Every day, millions of students around the country click onto the Internet. Many of these students frequent popular social networks such as Facebook and Myspace, putting up personal information for others to see.
While disclosing this information may seem like a good way to keep friends informed, it could also expose students to identity theft and fraud.
"The biggest mistake that students make online is assuming that everything online is safe," said Geof Allen, VTPD community outreach officer. "The one thing that we see a lot online on Facebook and Myspace are students putting up too much information about themselves."
Some types of information are more dangerous than others.
"People should make sure that they don't post their full names or their Social Security, bank or credit card numbers," said Jackie Dizdul, a spokesperson for the FTC.
Common data posted online could lead to disastrous results.
"With a date of birth and a mother's maiden name, one could find out a person's social security number," Allen said.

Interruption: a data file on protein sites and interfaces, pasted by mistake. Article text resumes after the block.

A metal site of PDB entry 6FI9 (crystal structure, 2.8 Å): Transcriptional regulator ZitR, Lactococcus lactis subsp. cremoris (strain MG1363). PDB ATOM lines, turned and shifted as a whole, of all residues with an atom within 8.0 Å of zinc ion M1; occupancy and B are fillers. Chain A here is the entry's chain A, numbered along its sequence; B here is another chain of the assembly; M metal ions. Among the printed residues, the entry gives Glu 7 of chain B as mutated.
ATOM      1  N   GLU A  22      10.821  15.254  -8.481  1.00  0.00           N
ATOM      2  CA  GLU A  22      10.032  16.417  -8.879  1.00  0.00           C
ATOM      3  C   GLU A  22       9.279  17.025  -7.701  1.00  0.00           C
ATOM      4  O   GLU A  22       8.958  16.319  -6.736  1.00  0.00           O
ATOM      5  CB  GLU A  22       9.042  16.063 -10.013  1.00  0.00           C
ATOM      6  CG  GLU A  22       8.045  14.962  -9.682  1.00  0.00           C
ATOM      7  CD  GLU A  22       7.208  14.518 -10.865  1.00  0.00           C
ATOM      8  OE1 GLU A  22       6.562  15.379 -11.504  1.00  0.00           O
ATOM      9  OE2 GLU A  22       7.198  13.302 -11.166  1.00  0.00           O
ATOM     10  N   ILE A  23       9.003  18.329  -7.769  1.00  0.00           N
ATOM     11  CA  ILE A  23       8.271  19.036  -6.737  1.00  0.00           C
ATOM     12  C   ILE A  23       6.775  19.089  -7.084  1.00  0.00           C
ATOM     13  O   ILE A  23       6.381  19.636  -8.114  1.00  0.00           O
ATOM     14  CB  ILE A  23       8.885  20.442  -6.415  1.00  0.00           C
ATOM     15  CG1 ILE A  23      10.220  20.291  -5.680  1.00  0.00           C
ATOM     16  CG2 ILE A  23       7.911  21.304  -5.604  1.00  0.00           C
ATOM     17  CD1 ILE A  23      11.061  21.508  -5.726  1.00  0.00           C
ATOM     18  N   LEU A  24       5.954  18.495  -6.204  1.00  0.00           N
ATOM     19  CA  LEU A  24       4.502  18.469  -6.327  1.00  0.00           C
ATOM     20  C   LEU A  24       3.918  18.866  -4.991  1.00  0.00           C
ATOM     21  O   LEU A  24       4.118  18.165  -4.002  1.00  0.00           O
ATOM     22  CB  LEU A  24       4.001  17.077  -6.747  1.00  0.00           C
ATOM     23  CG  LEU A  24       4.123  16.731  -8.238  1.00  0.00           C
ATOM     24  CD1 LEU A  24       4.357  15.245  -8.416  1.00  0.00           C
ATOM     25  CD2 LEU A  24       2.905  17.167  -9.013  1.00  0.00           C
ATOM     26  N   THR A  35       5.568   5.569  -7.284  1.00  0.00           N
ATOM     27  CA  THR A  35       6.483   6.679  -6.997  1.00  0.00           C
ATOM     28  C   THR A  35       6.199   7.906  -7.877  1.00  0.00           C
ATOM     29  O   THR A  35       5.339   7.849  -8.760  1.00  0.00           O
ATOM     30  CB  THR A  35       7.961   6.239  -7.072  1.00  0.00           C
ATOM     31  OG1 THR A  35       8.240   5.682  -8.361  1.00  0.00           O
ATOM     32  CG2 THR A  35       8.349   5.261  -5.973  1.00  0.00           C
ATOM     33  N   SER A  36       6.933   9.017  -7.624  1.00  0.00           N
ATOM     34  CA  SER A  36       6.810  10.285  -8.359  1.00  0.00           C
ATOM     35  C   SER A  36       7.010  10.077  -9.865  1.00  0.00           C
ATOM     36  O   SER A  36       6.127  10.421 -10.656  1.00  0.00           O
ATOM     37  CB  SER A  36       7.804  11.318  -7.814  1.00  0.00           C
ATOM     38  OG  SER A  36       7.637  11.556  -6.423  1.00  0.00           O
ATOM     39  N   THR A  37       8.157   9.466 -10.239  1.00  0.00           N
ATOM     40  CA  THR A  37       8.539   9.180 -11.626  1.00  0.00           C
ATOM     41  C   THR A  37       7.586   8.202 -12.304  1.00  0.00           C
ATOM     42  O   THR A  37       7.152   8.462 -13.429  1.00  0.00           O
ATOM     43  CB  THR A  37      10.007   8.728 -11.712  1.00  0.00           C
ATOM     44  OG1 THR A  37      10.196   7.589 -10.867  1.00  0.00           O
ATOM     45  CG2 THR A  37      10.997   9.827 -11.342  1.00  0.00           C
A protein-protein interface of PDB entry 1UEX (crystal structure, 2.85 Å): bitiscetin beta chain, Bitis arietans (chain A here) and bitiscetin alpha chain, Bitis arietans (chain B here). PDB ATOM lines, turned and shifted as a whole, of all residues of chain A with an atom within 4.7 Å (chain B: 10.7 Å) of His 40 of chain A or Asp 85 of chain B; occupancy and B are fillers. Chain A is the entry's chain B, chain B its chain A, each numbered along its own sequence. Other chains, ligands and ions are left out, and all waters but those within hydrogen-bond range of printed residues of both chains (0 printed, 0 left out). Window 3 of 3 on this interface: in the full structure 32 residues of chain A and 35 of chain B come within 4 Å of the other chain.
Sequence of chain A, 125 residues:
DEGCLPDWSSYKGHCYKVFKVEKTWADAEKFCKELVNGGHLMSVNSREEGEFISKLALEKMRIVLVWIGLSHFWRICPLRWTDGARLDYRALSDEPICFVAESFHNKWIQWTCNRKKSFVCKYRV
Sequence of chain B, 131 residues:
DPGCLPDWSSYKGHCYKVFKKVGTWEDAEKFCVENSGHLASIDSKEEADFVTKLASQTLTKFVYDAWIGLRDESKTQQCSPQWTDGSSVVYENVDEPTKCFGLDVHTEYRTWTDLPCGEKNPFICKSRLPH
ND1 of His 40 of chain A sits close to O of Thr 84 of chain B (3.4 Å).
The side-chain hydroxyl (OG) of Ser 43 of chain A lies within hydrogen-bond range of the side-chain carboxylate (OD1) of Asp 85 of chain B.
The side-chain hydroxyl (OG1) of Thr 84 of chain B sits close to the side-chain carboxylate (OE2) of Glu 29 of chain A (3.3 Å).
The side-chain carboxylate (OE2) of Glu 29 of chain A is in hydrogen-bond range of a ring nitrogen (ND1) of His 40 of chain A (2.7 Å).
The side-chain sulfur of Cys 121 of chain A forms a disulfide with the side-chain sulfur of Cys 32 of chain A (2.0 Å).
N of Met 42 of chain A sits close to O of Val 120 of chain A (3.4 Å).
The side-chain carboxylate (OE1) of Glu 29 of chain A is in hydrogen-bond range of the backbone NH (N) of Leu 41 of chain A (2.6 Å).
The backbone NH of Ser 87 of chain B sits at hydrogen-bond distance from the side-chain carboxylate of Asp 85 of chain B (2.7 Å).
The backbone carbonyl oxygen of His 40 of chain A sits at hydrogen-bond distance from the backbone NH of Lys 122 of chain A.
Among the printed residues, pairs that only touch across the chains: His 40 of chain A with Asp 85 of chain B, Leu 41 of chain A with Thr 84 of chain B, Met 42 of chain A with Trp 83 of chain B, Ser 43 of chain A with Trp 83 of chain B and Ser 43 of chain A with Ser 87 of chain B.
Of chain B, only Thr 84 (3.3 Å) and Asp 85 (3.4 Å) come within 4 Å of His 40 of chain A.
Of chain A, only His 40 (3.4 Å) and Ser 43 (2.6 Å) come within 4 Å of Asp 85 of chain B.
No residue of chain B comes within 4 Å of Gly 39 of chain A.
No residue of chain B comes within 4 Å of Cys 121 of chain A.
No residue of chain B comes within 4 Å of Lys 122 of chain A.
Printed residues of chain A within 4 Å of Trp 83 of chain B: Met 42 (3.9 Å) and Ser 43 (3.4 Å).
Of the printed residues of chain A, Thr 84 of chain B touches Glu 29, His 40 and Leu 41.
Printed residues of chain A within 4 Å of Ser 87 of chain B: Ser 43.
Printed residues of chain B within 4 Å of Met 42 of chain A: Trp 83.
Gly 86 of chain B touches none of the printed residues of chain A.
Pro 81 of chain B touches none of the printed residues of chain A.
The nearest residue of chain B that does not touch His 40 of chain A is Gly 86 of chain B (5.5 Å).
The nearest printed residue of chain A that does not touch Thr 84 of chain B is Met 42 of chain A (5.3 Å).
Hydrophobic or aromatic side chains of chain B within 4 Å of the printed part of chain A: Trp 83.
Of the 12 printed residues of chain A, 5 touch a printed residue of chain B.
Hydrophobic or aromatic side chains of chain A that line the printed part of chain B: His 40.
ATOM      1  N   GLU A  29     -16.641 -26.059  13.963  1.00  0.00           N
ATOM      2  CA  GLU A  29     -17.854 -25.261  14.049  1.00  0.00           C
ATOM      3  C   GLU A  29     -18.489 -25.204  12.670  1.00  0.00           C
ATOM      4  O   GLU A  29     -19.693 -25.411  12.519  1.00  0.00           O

Something critical to protecting personal data is the idea that once information is online, it is difficult, if not impossible, to take down.
"Only post information you're comfortable with others seeing," Dizdul said. "Most people don't realize that even if you delete the information, it could still be available for others to see."
This could present future problems for students.
"People share things online they may not want others to see, especially years down the road when they're applying for jobs or graduate schools," said Parry Aftab, a lawyer and speaker on cyberlaw issues.
Also at stake for students are their finances.
"Someone who steals a student's information could take out a loan, purchase a car, and apply for a credit card," Allen said.
With the right information, these actions could be performed with relative ease.
"The identity thieves could do any financial transaction by telephone that the person could do," Allen said.
On social networking sites, protecting information is essential.
"Many people are very free with their online passwords, so others could possibly change their profiles and say mean things to others posing as the person with the account," Aftab said.
The key for students to protect themselves is vigilance.
"Be careful," Aftab said. "Don't give out your passwords to anyone. Be sure to use privacy settings on social networking sites to keep what you don't want others seeing private. Be sure to only be online friends with people that you know and trust."